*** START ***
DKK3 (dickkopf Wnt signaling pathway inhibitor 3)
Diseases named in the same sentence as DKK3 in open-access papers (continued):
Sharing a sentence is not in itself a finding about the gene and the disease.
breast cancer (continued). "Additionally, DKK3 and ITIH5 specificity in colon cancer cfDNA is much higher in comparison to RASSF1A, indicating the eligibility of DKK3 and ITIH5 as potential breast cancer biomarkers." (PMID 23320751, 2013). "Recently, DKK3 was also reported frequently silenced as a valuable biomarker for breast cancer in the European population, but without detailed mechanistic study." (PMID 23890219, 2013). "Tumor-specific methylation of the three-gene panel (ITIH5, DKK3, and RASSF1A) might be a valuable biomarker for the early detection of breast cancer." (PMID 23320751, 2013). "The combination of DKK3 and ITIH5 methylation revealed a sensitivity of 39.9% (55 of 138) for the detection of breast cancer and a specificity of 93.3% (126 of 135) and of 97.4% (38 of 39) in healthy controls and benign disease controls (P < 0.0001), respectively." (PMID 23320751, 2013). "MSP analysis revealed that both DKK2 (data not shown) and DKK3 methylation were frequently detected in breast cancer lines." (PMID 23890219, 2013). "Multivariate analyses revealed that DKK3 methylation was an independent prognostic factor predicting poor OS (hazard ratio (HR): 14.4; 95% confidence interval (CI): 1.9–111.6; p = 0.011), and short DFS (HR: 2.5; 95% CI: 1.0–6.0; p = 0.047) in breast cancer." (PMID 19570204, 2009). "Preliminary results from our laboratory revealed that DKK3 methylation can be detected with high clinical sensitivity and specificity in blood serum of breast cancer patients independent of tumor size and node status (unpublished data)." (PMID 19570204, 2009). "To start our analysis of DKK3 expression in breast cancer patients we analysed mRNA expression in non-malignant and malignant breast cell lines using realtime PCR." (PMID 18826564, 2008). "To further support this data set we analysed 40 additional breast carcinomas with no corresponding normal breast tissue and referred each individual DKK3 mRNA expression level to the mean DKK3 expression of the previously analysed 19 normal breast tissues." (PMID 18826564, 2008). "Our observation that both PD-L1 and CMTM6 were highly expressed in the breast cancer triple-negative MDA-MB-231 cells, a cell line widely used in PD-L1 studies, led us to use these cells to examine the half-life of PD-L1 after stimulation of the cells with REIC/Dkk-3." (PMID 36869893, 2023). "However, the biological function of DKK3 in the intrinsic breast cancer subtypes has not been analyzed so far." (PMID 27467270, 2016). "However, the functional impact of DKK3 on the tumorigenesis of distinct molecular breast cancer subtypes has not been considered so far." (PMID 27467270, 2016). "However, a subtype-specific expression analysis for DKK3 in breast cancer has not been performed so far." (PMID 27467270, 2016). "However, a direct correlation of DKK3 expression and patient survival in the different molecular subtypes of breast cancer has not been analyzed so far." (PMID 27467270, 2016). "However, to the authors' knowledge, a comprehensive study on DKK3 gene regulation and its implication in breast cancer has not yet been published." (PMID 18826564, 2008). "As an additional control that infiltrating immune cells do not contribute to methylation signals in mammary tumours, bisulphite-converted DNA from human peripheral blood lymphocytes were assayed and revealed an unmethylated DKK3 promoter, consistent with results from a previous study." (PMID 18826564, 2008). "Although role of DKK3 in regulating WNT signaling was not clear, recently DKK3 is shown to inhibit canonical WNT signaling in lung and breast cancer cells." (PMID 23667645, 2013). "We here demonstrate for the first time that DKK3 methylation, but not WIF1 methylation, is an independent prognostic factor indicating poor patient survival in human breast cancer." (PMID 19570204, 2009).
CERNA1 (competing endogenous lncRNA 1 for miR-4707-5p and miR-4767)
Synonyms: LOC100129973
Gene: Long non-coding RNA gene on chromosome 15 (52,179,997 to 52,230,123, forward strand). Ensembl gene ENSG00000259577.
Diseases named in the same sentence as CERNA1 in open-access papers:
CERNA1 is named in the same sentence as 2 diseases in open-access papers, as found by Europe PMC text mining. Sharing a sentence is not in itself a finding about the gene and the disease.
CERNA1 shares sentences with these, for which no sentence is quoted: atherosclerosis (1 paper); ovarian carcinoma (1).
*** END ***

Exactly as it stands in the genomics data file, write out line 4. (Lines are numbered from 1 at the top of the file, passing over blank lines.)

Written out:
breast cancer (continued). "Additionally, DKK3 and ITIH5 specificity in colon cancer cfDNA is much higher in comparison to RASSF1A, indicating the eligibility of DKK3 and ITIH5 as potential breast cancer biomarkers." (PMID 23320751, 2013). "Recently, DKK3 was also reported frequently silenced as a valuable biomarker for breast cancer in the European population, but without detailed mechanistic study." (PMID 23890219, 2013). "Tumor-specific methylation of the three-gene panel (ITIH5, DKK3, and RASSF1A) might be a valuable biomarker for the early detection of breast cancer." (PMID 23320751, 2013). "The combination of DKK3 and ITIH5 methylation revealed a sensitivity of 39.9% (55 of 138) for the detection of breast cancer and a specificity of 93.3% (126 of 135) and of 97.4% (38 of 39) in healthy controls and benign disease controls (P < 0.0001), respectively." (PMID 23320751, 2013). "MSP analysis revealed that both DKK2 (data not shown) and DKK3 methylation were frequently detected in breast cancer lines." (PMID 23890219, 2013). "Multivariate analyses revealed that DKK3 methylation was an independent prognostic factor predicting poor OS (hazard ratio (HR): 14.4; 95% confidence interval (CI): 1.9–111.6; p = 0.011), and short DFS (HR: 2.5; 95% CI: 1.0–6.0; p = 0.047) in breast cancer." (PMID 19570204, 2009). "Preliminary results from our laboratory revealed that DKK3 methylation can be detected with high clinical sensitivity and specificity in blood serum of breast cancer patients independent of tumor size and node status (unpublished data)." (PMID 19570204, 2009). "To start our analysis of DKK3 expression in breast cancer patients we analysed mRNA expression in non-malignant and malignant breast cell lines using realtime PCR." (PMID 18826564, 2008). "To further support this data set we analysed 40 additional breast carcinomas with no corresponding normal breast tissue and referred each individual DKK3 mRNA expression level to the mean DKK3 expression of the previously analysed 19 normal breast tissues." (PMID 18826564, 2008). "Our observation that both PD-L1 and CMTM6 were highly expressed in the breast cancer triple-negative MDA-MB-231 cells, a cell line widely used in PD-L1 studies, led us to use these cells to examine the half-life of PD-L1 after stimulation of the cells with REIC/Dkk-3." (PMID 36869893, 2023). "However, the biological function of DKK3 in the intrinsic breast cancer subtypes has not been analyzed so far." (PMID 27467270, 2016). "However, the functional impact of DKK3 on the tumorigenesis of distinct molecular breast cancer subtypes has not been considered so far." (PMID 27467270, 2016). "However, a subtype-specific expression analysis for DKK3 in breast cancer has not been performed so far." (PMID 27467270, 2016). "However, a direct correlation of DKK3 expression and patient survival in the different molecular subtypes of breast cancer has not been analyzed so far." (PMID 27467270, 2016). "However, to the authors' knowledge, a comprehensive study on DKK3 gene regulation and its implication in breast cancer has not yet been published." (PMID 18826564, 2008). "As an additional control that infiltrating immune cells do not contribute to methylation signals in mammary tumours, bisulphite-converted DNA from human peripheral blood lymphocytes were assayed and revealed an unmethylated DKK3 promoter, consistent with results from a previous study." (PMID 18826564, 2008). "Although role of DKK3 in regulating WNT signaling was not clear, recently DKK3 is shown to inhibit canonical WNT signaling in lung and breast cancer cells." (PMID 23667645, 2013). "We here demonstrate for the first time that DKK3 methylation, but not WIF1 methylation, is an independent prognostic factor indicating poor patient survival in human breast cancer." (PMID 19570204, 2009).